As people become participants in power, rather than victims of it, they seek more objective information on the forces that shape their lives. So say the “neo-cons.”
But is it true?
Let’s say you grow up believing that there is a single race of people – no, not people but sub-humans – who are responsible for all the ills that you and those dear to you experience. Let’s say that you hear and read an unending stream of factoids that confirm this, for instance:
- that this group engineered the Tsunami that killed hundreds of thousands of your fellow Muslims;
- that they blew up the Twin Towers in New York in order to cause America to invade the Middle East;
- that they kidnap Palestinian children in order to steal their livers for transplant.
What would it take to make you praise such people, or to align yourself with them?
The above conspiracy theories are standard fare in the Arab world. Every mad mullah, martinet colonel, and inbred royal clinging to a throne of tyrannical power blames the JEWS for every ill he has inflicted on his people. And by sheer force of repetition, this is the common wisdom of the Arab street.
There is a pro-Israeli press developing in Iraq – primarily in the blogosphere, but with echos in the liberal newspapers in Baghdad, and in the Iraqi émigré press abroad. This pro-Israeli strain, unique in the Arab world, devolved from two simple facts:
- The groups attacking Israel (Hamas and Hezbollah) are groups that openly support anti-democratic terror in Iraq.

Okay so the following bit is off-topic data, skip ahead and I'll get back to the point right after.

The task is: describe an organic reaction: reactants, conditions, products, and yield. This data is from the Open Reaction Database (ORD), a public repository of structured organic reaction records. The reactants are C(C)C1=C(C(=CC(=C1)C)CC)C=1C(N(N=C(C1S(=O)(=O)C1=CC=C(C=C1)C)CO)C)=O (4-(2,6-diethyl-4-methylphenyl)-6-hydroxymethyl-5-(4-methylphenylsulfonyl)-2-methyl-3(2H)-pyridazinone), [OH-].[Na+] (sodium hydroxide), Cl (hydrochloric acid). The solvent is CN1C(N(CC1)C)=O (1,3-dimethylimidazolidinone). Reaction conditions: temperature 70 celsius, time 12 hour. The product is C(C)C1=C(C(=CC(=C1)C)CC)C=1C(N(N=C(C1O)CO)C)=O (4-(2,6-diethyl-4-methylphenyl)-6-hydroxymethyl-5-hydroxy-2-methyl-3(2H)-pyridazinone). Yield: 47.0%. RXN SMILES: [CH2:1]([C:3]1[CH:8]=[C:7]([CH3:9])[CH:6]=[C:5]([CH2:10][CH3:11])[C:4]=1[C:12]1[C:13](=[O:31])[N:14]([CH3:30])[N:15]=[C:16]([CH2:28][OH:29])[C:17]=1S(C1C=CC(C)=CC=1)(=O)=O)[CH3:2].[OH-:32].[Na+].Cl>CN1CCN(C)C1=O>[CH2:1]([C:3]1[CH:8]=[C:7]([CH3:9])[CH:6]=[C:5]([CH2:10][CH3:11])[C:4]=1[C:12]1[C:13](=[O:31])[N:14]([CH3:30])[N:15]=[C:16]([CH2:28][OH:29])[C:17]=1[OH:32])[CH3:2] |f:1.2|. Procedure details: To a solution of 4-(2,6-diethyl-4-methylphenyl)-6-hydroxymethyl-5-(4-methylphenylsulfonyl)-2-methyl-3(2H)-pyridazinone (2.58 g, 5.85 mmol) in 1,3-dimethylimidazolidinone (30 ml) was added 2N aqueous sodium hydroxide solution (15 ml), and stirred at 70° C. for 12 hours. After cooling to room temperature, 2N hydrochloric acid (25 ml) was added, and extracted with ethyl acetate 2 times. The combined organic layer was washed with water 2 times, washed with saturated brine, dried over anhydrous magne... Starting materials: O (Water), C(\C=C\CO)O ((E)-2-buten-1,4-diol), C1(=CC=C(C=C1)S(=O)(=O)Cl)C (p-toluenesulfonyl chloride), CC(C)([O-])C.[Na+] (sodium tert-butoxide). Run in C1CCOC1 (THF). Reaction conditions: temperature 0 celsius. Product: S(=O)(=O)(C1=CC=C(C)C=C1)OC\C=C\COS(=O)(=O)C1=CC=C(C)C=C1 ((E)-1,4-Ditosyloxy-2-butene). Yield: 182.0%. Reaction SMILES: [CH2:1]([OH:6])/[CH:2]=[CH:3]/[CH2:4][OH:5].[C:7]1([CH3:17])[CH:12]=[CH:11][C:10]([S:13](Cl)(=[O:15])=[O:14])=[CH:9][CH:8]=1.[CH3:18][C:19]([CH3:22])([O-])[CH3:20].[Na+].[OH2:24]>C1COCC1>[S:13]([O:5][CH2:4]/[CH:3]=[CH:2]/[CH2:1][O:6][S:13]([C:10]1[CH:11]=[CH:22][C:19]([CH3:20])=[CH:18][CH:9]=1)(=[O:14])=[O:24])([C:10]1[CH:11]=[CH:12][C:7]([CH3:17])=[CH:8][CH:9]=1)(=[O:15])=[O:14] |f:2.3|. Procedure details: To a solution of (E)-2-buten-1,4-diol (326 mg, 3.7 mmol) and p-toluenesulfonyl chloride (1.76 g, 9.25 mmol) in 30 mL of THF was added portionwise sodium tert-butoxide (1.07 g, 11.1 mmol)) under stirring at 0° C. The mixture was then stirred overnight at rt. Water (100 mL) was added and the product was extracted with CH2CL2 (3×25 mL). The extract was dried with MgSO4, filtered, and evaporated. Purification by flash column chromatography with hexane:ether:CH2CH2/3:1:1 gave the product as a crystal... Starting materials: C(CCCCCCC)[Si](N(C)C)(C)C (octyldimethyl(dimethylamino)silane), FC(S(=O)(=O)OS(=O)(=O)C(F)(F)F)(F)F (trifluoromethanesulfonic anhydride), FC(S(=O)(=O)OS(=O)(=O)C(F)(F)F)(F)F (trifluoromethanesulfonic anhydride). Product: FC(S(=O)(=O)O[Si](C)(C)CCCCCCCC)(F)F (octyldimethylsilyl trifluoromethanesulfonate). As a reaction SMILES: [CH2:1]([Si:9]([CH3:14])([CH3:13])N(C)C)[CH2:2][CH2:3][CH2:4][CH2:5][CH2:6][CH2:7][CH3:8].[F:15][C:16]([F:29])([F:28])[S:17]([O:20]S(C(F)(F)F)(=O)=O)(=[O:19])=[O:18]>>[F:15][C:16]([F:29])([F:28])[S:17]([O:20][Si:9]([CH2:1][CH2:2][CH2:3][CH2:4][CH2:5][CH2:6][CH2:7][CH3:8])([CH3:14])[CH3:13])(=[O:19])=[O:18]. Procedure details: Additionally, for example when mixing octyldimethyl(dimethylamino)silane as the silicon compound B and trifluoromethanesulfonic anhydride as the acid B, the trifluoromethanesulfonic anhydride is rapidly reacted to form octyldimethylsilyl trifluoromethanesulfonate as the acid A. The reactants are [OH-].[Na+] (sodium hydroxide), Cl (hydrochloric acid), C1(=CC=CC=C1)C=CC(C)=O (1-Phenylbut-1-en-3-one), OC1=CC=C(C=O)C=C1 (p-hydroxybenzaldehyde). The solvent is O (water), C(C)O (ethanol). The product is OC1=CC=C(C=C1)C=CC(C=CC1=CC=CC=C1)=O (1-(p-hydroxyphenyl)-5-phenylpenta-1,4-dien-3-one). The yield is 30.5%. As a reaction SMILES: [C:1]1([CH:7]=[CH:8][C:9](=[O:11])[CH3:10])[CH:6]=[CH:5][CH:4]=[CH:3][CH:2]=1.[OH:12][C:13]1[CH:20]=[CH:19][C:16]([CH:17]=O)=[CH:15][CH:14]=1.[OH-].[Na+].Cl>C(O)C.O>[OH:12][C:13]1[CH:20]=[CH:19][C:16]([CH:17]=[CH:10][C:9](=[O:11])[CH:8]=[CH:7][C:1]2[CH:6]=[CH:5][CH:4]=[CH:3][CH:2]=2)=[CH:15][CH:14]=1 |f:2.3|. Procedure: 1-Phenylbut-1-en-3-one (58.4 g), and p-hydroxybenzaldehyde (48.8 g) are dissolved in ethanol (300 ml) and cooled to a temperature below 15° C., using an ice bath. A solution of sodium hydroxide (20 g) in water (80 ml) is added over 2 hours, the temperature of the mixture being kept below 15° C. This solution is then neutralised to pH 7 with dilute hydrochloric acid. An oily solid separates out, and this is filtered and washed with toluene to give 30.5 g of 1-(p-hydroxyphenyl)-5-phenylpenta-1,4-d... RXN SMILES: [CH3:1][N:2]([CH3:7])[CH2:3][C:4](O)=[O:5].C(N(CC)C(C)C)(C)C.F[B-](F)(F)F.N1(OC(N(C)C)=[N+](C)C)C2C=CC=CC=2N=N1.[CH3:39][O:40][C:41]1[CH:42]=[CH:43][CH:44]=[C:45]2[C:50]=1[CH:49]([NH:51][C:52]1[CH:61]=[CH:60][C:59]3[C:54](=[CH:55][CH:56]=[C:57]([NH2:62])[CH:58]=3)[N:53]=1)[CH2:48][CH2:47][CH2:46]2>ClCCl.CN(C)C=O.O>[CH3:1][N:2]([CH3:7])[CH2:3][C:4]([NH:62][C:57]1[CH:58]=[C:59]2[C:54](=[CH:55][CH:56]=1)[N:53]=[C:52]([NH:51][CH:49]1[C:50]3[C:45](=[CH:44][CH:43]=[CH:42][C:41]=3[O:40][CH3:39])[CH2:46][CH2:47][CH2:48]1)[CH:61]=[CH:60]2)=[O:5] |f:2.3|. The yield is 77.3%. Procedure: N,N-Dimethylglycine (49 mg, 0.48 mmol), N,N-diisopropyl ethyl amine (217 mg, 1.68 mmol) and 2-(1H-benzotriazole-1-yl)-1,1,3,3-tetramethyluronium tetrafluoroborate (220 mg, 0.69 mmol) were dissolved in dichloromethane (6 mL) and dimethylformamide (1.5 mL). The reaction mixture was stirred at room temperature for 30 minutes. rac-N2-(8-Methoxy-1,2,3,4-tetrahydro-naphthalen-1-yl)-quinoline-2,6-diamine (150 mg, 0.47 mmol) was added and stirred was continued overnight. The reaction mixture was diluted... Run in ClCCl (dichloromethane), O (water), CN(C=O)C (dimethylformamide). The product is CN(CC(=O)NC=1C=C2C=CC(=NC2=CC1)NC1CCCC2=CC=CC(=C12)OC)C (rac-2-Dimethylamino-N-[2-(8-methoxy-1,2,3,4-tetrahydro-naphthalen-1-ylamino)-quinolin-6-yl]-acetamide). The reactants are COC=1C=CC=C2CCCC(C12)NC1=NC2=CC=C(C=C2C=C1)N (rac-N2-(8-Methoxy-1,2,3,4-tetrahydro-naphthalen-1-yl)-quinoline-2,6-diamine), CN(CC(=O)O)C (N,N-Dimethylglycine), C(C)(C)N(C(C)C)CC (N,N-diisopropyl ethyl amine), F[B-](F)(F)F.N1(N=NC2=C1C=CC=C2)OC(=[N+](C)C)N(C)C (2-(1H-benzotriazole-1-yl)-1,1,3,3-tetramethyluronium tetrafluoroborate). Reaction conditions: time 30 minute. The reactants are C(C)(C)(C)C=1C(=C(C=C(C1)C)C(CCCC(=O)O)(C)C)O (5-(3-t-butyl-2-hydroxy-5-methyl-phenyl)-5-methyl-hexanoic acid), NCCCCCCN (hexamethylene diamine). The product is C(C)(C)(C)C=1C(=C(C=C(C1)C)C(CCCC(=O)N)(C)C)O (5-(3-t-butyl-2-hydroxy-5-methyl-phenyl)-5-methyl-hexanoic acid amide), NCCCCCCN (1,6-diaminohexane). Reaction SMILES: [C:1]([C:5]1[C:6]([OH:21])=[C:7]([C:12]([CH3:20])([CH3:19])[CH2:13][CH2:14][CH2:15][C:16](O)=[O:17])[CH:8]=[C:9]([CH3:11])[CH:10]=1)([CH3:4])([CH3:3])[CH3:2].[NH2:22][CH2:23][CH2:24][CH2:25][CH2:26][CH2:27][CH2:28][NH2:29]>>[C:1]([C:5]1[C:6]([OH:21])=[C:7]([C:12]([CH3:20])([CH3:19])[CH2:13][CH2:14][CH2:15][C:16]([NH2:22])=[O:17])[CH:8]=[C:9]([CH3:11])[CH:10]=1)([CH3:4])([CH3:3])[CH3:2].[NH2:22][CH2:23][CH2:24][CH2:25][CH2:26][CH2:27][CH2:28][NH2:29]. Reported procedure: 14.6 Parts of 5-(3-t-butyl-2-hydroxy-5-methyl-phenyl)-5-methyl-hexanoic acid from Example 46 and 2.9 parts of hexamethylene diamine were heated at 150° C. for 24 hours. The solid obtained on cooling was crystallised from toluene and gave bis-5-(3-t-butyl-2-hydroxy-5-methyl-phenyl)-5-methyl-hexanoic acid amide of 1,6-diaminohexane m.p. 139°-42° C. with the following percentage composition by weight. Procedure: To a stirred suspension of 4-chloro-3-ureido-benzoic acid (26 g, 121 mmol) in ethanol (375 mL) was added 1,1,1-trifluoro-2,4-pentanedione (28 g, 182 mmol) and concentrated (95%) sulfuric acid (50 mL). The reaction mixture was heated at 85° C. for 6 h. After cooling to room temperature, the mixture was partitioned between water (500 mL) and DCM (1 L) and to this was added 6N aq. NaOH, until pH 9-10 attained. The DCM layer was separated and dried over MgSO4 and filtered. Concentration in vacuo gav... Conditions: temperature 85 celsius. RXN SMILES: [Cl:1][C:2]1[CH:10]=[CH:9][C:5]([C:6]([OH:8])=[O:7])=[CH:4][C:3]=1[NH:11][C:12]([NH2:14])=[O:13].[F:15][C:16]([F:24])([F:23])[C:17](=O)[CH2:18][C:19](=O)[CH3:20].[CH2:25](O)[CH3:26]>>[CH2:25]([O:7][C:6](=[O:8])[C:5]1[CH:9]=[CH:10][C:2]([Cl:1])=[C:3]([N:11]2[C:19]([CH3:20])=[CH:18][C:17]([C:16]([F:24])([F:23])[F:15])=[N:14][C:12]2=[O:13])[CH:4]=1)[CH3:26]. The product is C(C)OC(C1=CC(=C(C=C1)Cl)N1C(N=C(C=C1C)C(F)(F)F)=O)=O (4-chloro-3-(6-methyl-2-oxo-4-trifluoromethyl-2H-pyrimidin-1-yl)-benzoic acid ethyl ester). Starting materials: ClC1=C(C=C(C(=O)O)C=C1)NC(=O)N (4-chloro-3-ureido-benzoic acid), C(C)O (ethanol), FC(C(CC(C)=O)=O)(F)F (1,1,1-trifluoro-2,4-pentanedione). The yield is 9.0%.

- The nations that support these groups (Syria and Iran) are arming terror groups that are slaughtering Iraqi civilians.
Below are some quotes reported in Iraq the Model, July 8th, from an Arabic forum on the BBC web site. The comments centered on the kidnapping of an Israeli soldier by Hamas, and the Israeli military response. Comments from most of the Arab world were, well, as expected. Comments from inside Iraq were not.
From “Hussein, Iraq”:
“When Sharon got ill we were frankly saddened because he was the cure for terror. But today came Olmert and proved that he’s tougher than his predecessor. I say it frankly that he who supports Zarqawi, calls him a martyr of the nation, and mourns Uday and Qusay deserves this. And he who still feels nostalgic for Saddam also deserves this.”
From “Ahmed Talib al-Taii: Baghdad/Iraq”
“Hamas with their radical false-heroic speech opened the door for extremists in Gaza and Damascus to open a battlefront that will harm the innocent Palestinian citizen and destroy the peace process. Hamas has long been against the peace process and has long worked on halting it.”
From “Hassan al-Shami: Baghdad/Iraq”
“Our hearts go out to the family of the Israeli soldier who was kidnapped by some Palestinian group. We share your suffering and we fully support anything you do to free your missing soldier.”
From “Hashim al-Tabatabai: Baghdad/Iraq”
“Strange they speak in the name of Islam while the prophet of Islam was tolerant in dealing with his enemies when he could for the sake of his message. Those who slay people like sheep are far from the values of that honorable message.”
From “Abu Ayoub al-Iraqi”
“I wonder how much time and blood it will take until Arabs and Muslims realize that the world is not the property of their ancestors, and that God is not a trademark of their minds, and that terror is a dead-end that leads only to more destruction? Israel is a civilized country defending herself from barbaric savages whose minds are made of stone… minds that do not want to believe they are living in the 21st century. What’s happening to the Palestinians despite its cruelty is going to be a good lesson for them to learn they must clear their community of the hateful fundamentalist terror mentality…[Quranic verse] ‘God will not change people until they change what’s within themselves.’”